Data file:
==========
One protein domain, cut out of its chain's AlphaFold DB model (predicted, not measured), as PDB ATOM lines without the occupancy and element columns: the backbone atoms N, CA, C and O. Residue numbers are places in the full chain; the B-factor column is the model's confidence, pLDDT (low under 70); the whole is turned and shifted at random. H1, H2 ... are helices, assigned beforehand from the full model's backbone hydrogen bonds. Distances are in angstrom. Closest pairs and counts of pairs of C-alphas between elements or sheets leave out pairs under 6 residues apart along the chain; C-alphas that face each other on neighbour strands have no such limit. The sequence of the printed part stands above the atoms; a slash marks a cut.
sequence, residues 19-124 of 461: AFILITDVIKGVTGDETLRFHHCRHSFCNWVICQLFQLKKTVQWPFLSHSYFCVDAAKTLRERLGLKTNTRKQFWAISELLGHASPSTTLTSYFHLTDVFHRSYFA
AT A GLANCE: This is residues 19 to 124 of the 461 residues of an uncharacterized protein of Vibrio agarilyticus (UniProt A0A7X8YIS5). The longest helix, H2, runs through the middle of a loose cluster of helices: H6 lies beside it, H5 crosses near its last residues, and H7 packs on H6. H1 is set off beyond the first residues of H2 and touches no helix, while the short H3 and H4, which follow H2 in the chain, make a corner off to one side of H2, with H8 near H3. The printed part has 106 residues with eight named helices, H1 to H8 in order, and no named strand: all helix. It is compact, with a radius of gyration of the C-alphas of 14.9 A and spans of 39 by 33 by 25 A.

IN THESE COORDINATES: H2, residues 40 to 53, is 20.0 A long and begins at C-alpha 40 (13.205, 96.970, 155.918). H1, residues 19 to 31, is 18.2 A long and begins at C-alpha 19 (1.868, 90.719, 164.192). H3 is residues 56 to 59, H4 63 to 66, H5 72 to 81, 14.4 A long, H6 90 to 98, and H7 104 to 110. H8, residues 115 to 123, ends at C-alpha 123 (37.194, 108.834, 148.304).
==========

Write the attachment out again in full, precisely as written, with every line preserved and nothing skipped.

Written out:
One protein domain, cut out of its chain's AlphaFold DB model (predicted, not measured), as PDB ATOM lines without the occupancy and element columns: the backbone atoms N, CA, C and O. Residue numbers are places in the full chain; the B-factor column is the model's confidence, pLDDT (low under 70); the whole is turned and shifted at random. H1, H2 ... are helices, assigned beforehand from the full model's backbone hydrogen bonds. Distances are in angstrom. Closest pairs and counts of pairs of C-alphas between elements or sheets leave out pairs under 6 residues apart along the chain; C-alphas that face each other on neighbour strands have no such limit. The sequence of the printed part stands above the atoms; a slash marks a cut.
sequence, residues 19-124 of 461: AFILITDVIKGVTGDETLRFHHCRHSFCNWVICQLFQLKKTVQWPFLSHSYFCVDAAKTLRERLGLKTNTRKQFWAISELLGHASPSTTLTSYFHLTDVFHRSYFA
AT A GLANCE: This is residues 19 to 124 of the 461 residues of an uncharacterized protein of Vibrio agarilyticus (UniProt A0A7X8YIS5). The longest helix, H2, runs through the middle of a loose cluster of helices: H6 lies beside it, H5 crosses near its last residues, and H7 packs on H6. H1 is set off beyond the first residues of H2 and touches no helix, while the short H3 and H4, which follow H2 in the chain, make a corner off to one side of H2, with H8 near H3. The printed part has 106 residues with eight named helices, H1 to H8 in order, and no named strand: all helix. It is compact, with a radius of gyration of the C-alphas of 14.9 A and spans of 39 by 33 by 25 A.

IN THESE COORDINATES: H2, residues 40 to 53, is 20.0 A long and begins at C-alpha 40 (13.205, 96.970, 155.918). H1, residues 19 to 31, is 18.2 A long and begins at C-alpha 19 (1.868, 90.719, 164.192). H3 is residues 56 to 59, H4 63 to 66, H5 72 to 81, 14.4 A long, H6 90 to 98, and H7 104 to 110. H8, residues 115 to 123, ends at C-alpha 123 (37.194, 108.834, 148.304).